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My Take: Chick-fil-A controversy reveals religious liberty under threat
July 31st, 2012
10:36 AM ET

My Take: Chick-fil-A controversy reveals religious liberty under threat

Editor's Note: R. Albert Mohler Jr. is president of the Southern Baptist Theological Seminary, the flagship school of the Southern Baptist Convention and one of the largest seminaries in the world.

By R. Albert Mohler Jr., Special to CNN

(CNN)–Cultural upheavals often occur in the most surprising contexts. Who expected that a clash between sexuality and religious liberty would be focused on a restaurant company mainly known for its chicken sandwiches?

And yet the controversy over Chick-fil-A is a clear sign that religious liberty is at risk and that this nation has reached the brink of tyrannical intolerance from at least some of our elected leaders.

The controversy ignited when Chick-fil-A President Dan Cathy, son of the company’s legendary founder, Truett Cathy, told a Baptist newspaper that he and his company “operate on biblical principles” and “are very much supportive of the family — the biblical definition of the family unit.”

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Defining Chick-fil-A as “a family business,” Cathy went on to say that “We intend to stay the course. … We know that it might not be popular with everyone, but thank the Lord, we live in a country where we can share our values and operate on biblical principles.”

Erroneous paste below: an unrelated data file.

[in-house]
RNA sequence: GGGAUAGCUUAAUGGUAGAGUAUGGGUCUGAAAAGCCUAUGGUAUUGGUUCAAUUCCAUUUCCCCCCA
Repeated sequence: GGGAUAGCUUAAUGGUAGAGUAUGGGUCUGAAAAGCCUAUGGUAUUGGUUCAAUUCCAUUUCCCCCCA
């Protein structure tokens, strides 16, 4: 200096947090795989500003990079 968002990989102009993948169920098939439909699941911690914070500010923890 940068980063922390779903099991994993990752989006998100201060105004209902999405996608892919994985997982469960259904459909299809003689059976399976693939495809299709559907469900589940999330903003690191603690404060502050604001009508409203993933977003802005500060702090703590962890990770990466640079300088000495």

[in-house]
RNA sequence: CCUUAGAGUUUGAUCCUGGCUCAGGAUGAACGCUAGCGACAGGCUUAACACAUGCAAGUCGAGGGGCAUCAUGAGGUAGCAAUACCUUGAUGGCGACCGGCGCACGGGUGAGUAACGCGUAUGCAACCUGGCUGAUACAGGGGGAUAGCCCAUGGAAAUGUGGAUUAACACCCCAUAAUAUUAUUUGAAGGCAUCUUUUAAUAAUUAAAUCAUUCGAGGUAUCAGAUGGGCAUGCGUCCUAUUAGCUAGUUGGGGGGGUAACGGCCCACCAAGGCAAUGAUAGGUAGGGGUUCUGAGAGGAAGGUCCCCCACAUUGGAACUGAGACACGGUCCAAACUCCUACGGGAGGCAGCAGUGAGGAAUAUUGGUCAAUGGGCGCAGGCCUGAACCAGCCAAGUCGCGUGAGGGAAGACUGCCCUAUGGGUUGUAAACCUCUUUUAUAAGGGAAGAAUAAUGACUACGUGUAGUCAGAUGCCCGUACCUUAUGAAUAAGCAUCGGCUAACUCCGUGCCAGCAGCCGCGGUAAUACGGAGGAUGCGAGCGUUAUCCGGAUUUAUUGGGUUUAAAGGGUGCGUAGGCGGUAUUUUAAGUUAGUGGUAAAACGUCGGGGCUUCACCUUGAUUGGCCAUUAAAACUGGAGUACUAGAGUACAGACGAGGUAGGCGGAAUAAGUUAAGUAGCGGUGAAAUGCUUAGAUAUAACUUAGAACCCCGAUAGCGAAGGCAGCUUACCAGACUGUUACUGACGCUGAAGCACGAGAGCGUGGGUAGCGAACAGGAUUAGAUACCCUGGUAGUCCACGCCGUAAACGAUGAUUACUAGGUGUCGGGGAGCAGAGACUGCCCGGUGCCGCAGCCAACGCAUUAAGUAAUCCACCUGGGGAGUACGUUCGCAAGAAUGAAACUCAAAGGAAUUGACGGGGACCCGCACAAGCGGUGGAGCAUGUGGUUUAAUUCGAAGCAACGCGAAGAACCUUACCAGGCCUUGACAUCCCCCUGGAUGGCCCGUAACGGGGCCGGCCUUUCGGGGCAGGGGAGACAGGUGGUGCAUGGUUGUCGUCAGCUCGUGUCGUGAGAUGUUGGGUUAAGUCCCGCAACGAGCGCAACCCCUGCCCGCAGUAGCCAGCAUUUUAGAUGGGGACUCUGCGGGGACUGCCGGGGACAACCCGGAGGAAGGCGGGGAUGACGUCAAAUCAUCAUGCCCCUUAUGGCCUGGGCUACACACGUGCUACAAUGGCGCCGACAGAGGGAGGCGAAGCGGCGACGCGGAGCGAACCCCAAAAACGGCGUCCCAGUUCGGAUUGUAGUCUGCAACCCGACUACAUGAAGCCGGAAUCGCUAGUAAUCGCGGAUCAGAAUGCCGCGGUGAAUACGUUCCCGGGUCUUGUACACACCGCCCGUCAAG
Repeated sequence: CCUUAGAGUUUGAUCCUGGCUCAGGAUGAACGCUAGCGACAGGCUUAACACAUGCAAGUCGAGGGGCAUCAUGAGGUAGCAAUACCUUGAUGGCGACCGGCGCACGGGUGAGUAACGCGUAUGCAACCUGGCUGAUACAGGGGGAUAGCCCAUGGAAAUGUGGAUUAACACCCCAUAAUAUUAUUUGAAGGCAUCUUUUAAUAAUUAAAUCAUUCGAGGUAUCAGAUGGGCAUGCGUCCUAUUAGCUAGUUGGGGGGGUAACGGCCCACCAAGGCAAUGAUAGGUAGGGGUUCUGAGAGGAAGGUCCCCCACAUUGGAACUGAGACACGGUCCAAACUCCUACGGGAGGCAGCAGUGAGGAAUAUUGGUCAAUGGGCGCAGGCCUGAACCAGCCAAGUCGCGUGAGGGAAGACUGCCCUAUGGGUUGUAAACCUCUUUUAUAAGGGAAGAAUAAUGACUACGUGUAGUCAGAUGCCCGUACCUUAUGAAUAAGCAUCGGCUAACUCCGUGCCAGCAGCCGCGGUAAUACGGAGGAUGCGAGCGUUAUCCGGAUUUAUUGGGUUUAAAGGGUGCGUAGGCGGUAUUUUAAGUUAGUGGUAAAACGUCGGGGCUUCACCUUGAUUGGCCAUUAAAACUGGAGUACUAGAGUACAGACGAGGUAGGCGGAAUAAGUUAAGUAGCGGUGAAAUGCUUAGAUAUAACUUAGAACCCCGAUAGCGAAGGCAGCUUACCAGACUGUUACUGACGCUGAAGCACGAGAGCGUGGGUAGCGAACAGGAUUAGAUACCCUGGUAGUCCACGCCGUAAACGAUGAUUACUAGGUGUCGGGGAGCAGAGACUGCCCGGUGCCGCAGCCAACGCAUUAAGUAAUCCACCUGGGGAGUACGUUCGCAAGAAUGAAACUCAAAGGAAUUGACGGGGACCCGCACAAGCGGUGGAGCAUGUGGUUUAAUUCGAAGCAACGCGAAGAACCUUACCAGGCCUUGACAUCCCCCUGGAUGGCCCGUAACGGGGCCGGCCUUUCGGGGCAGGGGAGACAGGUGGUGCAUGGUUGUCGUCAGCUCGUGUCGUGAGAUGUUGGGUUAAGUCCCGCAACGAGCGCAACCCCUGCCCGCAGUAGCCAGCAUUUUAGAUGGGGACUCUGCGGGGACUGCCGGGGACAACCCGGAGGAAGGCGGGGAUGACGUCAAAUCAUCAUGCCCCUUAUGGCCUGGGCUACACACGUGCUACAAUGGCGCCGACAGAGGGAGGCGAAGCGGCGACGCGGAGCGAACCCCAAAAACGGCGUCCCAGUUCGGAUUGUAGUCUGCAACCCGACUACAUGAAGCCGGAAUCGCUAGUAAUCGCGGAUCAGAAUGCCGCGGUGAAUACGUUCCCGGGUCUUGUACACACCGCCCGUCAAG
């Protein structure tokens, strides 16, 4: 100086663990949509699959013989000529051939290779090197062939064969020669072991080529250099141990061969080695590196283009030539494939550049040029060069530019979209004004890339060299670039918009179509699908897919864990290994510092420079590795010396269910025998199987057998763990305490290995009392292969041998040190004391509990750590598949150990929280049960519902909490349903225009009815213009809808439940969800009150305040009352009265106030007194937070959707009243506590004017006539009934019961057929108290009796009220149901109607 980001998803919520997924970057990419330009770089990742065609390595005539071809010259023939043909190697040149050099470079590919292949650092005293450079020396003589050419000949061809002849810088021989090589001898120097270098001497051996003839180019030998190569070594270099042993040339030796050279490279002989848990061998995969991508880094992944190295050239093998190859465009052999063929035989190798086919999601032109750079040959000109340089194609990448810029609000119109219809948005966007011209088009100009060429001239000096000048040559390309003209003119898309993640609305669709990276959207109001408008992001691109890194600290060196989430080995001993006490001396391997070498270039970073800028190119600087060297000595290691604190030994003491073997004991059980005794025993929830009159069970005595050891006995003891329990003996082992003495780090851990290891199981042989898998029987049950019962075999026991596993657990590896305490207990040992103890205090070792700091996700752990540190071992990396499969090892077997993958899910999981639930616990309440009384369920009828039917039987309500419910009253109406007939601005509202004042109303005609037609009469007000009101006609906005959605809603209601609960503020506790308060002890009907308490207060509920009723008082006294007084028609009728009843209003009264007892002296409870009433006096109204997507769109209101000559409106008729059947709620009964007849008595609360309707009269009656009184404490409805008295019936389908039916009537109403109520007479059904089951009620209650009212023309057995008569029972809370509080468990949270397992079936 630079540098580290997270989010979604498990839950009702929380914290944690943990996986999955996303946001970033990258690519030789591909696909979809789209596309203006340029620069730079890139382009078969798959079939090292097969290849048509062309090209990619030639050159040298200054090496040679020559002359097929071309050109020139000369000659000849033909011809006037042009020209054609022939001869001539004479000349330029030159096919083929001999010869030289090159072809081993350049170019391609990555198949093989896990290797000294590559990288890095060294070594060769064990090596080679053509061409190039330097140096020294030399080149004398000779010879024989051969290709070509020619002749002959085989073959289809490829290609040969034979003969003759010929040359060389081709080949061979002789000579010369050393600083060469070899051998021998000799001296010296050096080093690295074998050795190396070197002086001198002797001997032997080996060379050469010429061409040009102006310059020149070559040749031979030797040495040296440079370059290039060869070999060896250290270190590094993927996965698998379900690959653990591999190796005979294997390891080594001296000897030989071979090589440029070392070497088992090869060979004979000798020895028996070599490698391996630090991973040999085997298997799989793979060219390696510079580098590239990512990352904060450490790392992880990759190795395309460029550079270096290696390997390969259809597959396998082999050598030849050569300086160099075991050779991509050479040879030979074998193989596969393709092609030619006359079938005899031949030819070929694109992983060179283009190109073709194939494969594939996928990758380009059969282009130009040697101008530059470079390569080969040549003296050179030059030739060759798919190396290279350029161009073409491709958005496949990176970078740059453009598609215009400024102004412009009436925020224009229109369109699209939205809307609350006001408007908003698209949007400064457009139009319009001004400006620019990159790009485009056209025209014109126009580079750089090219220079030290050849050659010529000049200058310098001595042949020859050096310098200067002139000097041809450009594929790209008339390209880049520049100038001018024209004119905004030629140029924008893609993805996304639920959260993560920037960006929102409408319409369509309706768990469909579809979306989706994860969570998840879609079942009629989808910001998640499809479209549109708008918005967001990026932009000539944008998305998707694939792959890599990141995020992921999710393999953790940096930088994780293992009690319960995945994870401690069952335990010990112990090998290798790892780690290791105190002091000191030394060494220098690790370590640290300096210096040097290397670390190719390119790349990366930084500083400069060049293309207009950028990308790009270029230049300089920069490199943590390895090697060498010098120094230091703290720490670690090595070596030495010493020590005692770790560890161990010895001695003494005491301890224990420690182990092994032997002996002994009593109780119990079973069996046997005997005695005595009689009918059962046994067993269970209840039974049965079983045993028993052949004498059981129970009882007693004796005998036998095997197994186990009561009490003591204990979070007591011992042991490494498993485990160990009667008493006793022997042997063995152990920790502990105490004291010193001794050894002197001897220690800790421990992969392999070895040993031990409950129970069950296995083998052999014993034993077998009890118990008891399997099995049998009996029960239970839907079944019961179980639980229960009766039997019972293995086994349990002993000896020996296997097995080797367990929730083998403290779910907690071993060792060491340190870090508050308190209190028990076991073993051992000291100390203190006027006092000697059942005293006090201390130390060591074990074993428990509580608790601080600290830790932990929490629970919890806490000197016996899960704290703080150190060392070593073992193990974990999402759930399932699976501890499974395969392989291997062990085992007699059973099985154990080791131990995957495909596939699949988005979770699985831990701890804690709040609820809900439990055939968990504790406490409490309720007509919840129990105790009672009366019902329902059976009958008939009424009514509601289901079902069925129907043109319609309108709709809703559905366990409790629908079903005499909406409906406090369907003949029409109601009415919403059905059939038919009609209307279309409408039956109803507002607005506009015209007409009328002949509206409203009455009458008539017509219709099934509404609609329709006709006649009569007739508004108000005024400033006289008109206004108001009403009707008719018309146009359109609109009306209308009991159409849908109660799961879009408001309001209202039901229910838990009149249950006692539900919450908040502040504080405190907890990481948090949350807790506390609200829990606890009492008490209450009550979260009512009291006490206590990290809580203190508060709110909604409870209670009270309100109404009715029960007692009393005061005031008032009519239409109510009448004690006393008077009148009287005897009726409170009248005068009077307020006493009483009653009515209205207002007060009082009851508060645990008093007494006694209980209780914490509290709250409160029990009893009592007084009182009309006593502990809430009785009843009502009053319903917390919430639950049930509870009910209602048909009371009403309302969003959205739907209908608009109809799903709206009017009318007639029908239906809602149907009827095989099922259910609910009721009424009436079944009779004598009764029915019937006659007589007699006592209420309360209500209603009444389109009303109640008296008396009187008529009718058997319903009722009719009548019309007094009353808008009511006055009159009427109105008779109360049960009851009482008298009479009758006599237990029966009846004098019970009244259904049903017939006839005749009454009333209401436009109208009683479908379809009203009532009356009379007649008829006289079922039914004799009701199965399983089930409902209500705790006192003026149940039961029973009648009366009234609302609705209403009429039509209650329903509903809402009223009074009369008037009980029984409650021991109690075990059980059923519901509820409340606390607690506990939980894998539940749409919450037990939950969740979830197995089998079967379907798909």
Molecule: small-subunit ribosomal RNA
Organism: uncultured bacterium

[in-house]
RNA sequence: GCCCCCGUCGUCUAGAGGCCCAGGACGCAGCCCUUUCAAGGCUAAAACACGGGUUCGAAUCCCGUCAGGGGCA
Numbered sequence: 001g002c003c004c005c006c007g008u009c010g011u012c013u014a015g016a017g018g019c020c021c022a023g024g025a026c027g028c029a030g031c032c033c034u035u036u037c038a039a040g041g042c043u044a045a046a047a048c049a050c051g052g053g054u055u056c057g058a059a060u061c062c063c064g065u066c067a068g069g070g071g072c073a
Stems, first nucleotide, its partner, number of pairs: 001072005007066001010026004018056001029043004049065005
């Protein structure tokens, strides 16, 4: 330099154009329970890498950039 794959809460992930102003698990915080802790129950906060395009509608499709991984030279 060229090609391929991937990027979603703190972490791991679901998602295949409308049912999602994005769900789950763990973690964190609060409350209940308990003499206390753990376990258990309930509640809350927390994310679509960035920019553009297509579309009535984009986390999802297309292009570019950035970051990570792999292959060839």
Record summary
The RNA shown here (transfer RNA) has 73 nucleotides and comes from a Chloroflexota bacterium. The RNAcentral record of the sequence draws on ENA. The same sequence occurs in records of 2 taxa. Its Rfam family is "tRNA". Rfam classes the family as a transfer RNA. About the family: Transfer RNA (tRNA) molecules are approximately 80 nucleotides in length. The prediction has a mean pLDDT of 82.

Media attention to Cathy’s comments revealed a radio interview he had given a few weeks earlier in which he commented that “I think we are inviting God’s judgment on our nation when we shake our fist at (God) and say, ‘We know better than You what constitutes a marriage.'

“I pray God’s mercy on our generation that has such a prideful, arrogant attitude to think we would have the audacity to redefine what marriage is all about,” he said.

Within days, elected officials in Chicago, Boston and New York were pledging to deny the company access to their cities.

“Because of (Dan Cathy’s) ignorance, I will deny Chick-fil-A a permit to open a restaurant in my ward,” Chicago Alderman Proco Moreno said, in a threat echoed by
Chicago Mayor Rahm Emanuel.

Boston Mayor Thomas Menino was just as blunt: “Chick-fil-A doesn’t belong in Boston,” he said. “We’re an open city. We’re a city at the forefront of inclusion.”

But the kind of inclusion he had in mind would evidently exclude Chick-fil-A.

New York City Council Speaker Christine Quinn, who just recently married her lesbian partner, called upon New York University to kick Chick-fil-A off its campus.

9 religious companies (besides Chick-fil-A)

Echoing the Boston mayor’s lack of irony, she also called for exclusion in the name of inclusion: “We are a city that believes our diversity is our greatest strength, and we will fight anything and anyone that runs counter to that.”

Within days, Moreno, Emanuel and Menino had qualified their statements somewhat, promising to operate within the law and constitutional limits. Those clarifications became necessary when legal authorities quickly recognized threatened violations of First Amendment rights.

To his credit, New York Mayor Michael Bloomberg, an ardent supporter of same-sex marriage, warned, “You can’t have a test for what the owner’s personal views are before you decide to give a permit to do something in the city.”